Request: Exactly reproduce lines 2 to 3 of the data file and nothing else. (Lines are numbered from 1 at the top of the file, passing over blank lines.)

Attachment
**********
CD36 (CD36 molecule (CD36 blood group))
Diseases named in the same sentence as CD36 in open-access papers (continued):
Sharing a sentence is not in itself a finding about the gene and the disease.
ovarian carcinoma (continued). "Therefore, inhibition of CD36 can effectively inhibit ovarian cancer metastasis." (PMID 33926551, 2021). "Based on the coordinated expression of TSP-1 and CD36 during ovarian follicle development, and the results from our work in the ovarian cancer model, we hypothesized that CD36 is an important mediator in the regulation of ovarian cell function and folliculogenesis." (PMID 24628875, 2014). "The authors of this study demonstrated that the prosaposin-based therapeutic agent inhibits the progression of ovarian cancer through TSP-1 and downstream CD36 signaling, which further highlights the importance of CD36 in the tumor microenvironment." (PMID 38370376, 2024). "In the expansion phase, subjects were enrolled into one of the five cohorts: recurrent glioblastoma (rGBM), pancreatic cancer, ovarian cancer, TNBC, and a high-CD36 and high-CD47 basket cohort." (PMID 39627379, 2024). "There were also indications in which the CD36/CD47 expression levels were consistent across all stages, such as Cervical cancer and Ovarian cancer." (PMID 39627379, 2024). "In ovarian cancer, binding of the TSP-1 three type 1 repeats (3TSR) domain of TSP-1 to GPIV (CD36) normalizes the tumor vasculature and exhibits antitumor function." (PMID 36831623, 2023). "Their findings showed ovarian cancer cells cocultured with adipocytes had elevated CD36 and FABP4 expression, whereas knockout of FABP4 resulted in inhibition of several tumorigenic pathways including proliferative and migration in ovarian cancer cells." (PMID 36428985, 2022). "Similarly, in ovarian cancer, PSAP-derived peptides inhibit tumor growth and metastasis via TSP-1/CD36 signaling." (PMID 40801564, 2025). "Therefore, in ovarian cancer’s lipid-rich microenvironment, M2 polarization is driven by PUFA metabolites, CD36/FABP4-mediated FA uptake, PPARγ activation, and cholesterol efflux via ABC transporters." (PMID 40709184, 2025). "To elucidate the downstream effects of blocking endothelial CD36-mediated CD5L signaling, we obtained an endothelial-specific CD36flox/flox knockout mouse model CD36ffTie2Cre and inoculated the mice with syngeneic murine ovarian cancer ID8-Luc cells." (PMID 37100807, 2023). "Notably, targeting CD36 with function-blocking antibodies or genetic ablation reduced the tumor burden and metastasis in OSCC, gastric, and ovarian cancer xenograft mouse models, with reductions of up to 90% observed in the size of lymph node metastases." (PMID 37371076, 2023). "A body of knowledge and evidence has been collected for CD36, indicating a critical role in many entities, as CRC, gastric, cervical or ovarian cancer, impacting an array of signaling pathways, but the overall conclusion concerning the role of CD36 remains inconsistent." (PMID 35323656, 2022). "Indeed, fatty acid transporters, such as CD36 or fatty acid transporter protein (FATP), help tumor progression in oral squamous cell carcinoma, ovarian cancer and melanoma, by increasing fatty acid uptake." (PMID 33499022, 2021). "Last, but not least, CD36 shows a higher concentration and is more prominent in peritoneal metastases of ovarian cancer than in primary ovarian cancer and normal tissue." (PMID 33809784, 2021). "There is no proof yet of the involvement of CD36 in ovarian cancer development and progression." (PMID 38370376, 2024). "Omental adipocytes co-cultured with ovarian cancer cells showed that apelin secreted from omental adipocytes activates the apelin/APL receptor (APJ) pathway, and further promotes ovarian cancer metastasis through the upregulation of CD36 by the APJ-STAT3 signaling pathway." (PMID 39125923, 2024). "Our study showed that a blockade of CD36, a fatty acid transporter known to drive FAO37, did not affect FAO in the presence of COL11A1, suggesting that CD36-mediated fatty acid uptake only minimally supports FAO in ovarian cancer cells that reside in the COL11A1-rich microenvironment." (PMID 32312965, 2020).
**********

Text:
Diseases named in the same sentence as CD36 in open-access papers (continued):
Sharing a sentence is not in itself a finding about the gene and the disease.